Thursday, 30 June 2016
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Marking on the next page the passing of those who have served this country. Contributions from colleagues and families welcome.

Summary: We are on the very brink of a new Cold War. Hybrid War has kept Western analysts in awe although it is highly unlikely that it would be successful against a Nato member. The disproportion of conventional war-fighting capabilities along the eastern borders of the Alliance is the real challenge. NATO has to rebuild a credible conventional deterrence-by-denial. Concurrently, the Alliance and Russia have to commit to political dialogue and revive the arms control regime, in the first place to avoid accidental escalation. Brigadier-General (Ret.) Patrick Nopens writes more on the next page.

Military honours awarded in the Queen's Birthday Honours list (continues on second page)

ORDER OF THE BATH

Knight Commanders

Lieutenant General Gordon Kenneth MESSENGER, CB DSO* OBE RM

Lieutenant General John Gordon LORIMER, DSO MBE, late The Parachute Regiment

ORDER OF THE BRITISH EMPIRE

Knight Commanders

Vice Admiral Ian Fergus CORDER

Lieutenant General Andrew Richard GREGORY, CB, late Royal Regiment of Artillery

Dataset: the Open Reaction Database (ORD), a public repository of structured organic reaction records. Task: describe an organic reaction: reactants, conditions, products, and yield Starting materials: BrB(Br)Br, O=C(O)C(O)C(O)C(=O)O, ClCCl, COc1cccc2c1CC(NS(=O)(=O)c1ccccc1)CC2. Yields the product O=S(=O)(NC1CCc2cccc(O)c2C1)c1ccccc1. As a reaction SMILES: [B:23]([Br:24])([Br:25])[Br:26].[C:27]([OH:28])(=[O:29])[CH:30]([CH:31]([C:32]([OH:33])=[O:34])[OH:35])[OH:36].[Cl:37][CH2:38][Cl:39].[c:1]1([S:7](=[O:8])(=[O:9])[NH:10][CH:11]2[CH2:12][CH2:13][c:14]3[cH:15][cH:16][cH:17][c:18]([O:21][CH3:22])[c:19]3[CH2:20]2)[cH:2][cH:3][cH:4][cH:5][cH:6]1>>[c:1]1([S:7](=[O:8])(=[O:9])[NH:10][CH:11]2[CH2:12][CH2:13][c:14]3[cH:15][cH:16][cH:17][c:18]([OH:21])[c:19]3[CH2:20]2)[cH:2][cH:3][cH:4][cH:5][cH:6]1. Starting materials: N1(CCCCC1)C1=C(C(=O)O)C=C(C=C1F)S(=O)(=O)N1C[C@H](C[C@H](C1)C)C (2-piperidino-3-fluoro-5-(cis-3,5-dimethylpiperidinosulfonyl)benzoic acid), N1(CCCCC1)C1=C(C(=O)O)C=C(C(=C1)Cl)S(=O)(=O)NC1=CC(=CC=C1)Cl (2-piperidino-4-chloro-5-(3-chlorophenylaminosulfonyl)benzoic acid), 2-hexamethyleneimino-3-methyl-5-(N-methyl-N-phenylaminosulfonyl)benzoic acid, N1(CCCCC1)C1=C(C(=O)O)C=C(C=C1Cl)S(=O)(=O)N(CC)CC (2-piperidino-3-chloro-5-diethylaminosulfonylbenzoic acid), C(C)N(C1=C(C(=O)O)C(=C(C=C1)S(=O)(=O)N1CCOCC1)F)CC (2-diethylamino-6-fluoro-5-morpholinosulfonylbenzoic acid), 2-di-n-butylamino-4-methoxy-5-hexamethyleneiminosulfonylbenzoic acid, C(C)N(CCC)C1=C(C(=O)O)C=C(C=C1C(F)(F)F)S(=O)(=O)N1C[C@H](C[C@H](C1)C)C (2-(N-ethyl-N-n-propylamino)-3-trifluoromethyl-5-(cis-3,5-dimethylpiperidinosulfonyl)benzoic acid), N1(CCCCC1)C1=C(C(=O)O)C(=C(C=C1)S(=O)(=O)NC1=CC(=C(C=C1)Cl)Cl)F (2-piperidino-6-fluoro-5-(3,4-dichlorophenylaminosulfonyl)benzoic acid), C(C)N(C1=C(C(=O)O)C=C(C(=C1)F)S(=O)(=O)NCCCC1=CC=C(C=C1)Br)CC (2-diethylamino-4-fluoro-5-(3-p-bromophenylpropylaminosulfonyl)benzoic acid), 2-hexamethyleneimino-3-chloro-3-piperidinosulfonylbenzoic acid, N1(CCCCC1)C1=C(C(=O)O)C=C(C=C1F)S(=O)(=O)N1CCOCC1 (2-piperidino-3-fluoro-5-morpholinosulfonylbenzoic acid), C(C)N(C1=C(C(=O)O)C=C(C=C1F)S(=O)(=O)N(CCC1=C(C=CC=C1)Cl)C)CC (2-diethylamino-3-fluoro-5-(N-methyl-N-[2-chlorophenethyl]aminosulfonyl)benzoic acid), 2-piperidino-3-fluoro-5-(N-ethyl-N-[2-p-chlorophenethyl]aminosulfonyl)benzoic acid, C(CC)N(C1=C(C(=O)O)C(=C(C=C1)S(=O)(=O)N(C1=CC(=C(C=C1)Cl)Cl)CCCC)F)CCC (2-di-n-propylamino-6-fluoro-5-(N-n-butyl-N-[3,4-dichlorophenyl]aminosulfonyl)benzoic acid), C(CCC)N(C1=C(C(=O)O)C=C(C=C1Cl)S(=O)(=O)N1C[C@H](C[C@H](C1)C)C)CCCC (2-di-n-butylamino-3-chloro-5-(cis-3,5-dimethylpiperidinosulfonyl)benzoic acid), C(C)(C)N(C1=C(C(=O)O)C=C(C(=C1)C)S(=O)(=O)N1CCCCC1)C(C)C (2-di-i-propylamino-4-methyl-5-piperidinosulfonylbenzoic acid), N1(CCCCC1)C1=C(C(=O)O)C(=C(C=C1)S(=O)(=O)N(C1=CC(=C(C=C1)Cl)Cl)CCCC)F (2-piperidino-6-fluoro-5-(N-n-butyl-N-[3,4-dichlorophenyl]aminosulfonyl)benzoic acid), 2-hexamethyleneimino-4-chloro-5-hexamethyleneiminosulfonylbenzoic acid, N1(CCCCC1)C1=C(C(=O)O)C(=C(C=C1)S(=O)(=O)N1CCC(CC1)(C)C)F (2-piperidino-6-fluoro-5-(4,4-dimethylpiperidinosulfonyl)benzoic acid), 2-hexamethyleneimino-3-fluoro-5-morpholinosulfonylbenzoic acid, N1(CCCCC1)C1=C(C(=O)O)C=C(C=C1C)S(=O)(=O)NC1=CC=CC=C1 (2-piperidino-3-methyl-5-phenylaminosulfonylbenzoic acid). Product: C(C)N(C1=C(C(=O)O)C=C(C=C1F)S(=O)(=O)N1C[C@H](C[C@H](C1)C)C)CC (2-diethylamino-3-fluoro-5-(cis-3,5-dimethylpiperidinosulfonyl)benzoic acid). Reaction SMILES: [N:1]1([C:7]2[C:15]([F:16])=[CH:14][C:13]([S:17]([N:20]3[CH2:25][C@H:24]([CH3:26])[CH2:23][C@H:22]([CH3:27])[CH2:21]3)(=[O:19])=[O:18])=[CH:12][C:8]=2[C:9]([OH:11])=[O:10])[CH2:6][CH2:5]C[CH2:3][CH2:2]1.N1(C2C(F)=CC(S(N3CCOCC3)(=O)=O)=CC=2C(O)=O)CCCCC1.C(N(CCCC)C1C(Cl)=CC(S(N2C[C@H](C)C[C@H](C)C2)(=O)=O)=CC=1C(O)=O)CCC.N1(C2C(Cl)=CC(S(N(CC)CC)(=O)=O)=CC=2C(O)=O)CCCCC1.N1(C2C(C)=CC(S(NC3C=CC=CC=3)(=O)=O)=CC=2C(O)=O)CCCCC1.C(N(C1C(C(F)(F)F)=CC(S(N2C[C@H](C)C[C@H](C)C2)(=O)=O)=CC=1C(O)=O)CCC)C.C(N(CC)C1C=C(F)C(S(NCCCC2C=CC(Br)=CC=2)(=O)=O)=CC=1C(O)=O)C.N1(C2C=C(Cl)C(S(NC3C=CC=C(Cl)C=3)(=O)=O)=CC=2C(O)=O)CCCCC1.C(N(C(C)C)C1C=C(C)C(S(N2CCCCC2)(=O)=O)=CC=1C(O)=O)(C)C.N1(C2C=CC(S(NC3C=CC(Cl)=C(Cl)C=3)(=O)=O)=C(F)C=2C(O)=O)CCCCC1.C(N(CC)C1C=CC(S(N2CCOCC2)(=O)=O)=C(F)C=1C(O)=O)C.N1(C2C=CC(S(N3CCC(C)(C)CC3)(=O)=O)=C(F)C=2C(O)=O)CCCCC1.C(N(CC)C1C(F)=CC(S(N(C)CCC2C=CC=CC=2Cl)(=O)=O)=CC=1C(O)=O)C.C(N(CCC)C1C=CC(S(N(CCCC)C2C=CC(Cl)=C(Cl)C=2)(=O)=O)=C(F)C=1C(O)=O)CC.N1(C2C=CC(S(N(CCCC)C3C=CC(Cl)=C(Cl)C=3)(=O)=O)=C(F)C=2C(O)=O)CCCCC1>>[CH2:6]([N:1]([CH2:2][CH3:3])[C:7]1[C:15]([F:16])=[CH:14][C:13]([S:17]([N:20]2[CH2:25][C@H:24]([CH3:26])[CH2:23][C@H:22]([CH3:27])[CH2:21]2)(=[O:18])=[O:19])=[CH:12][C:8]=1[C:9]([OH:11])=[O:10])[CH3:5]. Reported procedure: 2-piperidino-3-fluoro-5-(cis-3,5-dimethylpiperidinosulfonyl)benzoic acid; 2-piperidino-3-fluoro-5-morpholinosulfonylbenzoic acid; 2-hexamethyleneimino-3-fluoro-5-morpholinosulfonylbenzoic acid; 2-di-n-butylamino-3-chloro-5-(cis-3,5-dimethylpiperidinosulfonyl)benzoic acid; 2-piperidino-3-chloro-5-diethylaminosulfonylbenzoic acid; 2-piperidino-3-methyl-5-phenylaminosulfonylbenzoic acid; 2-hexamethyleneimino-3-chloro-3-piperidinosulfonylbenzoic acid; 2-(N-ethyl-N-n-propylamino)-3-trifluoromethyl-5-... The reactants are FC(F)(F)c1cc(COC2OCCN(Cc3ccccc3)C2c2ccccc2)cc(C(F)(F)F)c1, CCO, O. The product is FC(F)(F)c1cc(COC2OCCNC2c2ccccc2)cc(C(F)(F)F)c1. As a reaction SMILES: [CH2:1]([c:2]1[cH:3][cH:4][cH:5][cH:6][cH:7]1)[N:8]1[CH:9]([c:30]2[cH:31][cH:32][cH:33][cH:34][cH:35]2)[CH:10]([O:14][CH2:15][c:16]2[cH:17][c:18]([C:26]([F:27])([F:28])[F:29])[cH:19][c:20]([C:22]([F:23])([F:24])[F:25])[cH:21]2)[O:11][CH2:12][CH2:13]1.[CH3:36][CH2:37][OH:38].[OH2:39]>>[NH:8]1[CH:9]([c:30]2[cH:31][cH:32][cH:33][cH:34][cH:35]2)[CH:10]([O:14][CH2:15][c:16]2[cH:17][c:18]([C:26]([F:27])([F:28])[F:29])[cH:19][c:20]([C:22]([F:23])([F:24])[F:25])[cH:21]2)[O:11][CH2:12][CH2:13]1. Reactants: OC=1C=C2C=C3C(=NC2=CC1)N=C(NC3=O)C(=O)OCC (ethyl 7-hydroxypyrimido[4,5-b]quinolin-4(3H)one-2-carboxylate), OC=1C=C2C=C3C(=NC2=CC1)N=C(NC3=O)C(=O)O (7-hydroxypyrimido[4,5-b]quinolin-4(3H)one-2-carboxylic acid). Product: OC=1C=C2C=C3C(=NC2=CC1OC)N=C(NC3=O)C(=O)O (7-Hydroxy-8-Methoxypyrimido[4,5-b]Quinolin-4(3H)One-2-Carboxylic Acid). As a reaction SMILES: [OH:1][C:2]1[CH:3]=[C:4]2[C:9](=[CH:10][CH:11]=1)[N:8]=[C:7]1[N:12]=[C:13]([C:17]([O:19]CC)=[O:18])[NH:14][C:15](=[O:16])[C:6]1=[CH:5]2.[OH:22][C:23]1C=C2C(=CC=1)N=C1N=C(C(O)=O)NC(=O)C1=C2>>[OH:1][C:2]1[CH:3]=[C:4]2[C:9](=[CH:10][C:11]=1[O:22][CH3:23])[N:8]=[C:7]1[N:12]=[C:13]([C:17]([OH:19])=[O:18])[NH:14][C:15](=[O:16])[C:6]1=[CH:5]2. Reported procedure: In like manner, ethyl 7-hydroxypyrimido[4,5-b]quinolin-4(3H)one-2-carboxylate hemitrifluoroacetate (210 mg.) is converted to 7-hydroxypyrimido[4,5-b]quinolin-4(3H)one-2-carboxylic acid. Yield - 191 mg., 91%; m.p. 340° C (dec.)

Having spent 10 days in May in the City of Jerusalem I can say now I am better informed about what the Arabs of East Jerusalem and its suburbs want and what they don't want, writes Nehad Ismail.

Here I am not expressing my own views or opinions, I merely convey to readers what I heard from ordinary Palestinians living within the municipal boundaries of Jerusalem.

This is not an in-depth political analysis nor a definitive account of what is happening in Jerusalem, but personal observations based on casual conversations.

I had spoken to dozens of people, on average 5 or 6 a day. I spoke to street vendors, shop keepers, café owners, taxi drivers, academics, teachers, university students, mothers, hotel receptionists, car salesmen, petrol station attendants, pancake makers, falafel fryers and even a medical doctor.

Book review: 2017 – War with Russia. General Sir Richard Shirreff

In the late 1970s one book was a must read for all junior officers; The Third World War by General Sir John Hackett. It was set in 1985 and showed how an enfeebled NATO could be taken by surprise, by the Warsaw Pact. A similar book, which should be a must read for all junior officers and politicians, is 2017 War with Russia.
As Deputy Supreme Commander Europe (DSACEUR) General Shirreff was Britain's most senior NATO officer. He served in this position from 2011 until 2015. During this period General Shirreff saw at first-hand how Vladimir Putin was able to wrong foot the west through a series of moves which were, in themselves, irritating – but not so much so as to cause alarm. This changed in March 2014.

Faced with an overwhelming amount of information about the possible effects of Brexit on the interests of the UK and others, Sandy Johnston, who spent many years working on these issues in an official capacity, writes: